Klinck demands: "For these reasons, municipal decision-makers must do more to promote the construction of care homes." This is possible through the provision of municipal land, market-based investment cost rates for operators and by influencing state policy. The latter could, for example, provide local funding institutions with special programmes and ensure the long-term reliability of the regulatory framework. Federal policy should also be addressed in order to ensure an adequate volume of local funding, for example from the KfW, and reliable access to it in the long term, without ever increasing the technical demands on building owners. All political levels must take measures to advance the construction of care homes as part of the social infrastructure of the future and to prevent the impending care catastrophe. This is the only way to attract more investors to this important market segment.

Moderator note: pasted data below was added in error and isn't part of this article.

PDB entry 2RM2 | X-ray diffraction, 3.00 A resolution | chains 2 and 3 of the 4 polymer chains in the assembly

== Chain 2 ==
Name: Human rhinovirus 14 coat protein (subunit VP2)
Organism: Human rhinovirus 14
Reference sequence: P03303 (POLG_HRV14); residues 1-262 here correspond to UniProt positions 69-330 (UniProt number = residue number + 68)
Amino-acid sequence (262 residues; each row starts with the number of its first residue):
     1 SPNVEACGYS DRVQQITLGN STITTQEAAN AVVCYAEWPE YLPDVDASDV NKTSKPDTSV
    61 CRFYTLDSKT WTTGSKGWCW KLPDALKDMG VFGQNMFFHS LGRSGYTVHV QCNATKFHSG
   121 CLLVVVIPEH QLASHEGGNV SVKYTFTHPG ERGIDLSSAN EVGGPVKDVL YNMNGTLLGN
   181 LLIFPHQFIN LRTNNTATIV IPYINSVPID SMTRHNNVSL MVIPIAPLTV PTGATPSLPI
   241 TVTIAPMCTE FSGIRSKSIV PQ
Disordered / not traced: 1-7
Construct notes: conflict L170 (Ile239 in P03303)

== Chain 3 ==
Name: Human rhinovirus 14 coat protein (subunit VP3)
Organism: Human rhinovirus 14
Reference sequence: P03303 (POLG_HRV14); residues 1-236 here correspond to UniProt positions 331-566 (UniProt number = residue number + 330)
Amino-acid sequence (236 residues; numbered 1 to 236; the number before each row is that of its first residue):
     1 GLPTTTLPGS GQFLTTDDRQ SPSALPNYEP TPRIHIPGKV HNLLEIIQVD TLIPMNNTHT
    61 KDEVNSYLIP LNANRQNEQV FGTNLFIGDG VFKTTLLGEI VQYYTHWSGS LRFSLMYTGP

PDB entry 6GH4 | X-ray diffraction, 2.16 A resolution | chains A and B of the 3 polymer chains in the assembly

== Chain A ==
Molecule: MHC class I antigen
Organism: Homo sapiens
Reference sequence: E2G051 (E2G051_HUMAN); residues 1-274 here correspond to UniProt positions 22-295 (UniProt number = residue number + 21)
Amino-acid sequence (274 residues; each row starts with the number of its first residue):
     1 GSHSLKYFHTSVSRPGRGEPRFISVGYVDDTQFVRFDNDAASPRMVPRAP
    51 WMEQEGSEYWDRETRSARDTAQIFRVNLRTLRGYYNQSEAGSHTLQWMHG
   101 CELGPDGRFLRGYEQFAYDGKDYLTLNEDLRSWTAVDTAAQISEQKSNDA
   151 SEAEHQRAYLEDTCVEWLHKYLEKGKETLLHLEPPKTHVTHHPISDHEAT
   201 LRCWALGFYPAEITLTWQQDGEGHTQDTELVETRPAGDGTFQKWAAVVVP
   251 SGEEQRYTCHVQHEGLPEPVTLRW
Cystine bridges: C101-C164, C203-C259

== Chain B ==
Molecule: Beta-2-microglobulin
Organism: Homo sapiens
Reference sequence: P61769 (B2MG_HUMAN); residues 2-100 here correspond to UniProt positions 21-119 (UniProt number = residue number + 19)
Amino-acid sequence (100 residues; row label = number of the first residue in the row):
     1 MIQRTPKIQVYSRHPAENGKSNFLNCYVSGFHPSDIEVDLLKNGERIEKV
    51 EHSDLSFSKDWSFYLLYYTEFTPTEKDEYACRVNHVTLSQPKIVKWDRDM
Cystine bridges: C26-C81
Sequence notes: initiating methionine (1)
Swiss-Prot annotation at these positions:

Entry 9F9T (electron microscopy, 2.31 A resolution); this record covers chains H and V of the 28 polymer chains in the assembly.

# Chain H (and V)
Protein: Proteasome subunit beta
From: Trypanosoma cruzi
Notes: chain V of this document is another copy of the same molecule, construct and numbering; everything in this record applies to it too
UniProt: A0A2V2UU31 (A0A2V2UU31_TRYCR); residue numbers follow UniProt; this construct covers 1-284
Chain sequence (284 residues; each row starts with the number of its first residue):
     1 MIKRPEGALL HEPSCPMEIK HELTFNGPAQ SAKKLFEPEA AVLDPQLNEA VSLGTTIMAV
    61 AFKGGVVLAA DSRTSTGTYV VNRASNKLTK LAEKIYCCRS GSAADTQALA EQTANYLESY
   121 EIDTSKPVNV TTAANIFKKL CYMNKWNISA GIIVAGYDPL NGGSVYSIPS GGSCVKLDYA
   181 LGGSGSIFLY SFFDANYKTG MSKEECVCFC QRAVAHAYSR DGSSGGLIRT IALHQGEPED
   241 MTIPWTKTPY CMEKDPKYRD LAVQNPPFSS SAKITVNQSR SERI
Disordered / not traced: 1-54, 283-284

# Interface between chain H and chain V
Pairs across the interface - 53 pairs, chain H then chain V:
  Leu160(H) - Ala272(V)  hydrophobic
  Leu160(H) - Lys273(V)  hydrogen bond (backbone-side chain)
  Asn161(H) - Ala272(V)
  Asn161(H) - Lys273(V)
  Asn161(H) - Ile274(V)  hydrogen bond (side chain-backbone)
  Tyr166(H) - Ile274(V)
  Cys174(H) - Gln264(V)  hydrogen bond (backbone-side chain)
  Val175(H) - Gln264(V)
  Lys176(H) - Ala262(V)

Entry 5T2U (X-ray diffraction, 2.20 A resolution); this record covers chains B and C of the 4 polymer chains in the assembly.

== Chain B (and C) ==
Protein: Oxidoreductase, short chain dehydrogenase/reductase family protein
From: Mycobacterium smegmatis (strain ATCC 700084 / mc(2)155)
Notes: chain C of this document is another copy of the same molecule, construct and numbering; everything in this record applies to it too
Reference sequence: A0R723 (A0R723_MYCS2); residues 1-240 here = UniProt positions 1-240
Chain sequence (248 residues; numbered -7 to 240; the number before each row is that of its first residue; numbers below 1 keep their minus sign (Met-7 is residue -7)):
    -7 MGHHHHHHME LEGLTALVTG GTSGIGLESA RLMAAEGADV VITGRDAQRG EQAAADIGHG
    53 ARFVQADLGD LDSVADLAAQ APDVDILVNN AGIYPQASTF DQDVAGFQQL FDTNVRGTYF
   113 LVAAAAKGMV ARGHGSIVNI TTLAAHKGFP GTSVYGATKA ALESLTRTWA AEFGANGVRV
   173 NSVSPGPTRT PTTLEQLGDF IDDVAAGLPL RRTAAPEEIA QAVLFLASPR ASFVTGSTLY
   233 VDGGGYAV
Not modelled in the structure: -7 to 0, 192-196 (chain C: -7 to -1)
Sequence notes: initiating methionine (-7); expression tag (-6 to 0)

Lower demand in many regions of eastern Germany
In eastern Germany, especially in Saxony and Thuringia, fewer of those surveyed by Civey see a need for new care places than elsewhere in Germany. This is in line with Wüest Partner's forecast. This shows that in many places in Saxony, Thuringia, Saxony-Anhalt and parts of Brandenburg, the need for new care places is lower than elsewhere in Germany. But even in these regions, with few exceptions, there will be a higher demand for care places in 2040 than today in most districts. Along the North Sea coast, in parts of Hesse, Lower Saxony and North Rhine-Westphalia, the additional need for new care places is also less pronounced than elsewhere in Germany, according to Wüest Partner. Here, however, there is no discernibly lower perception of higher demand on the part of those surveyed by Civey in comparison.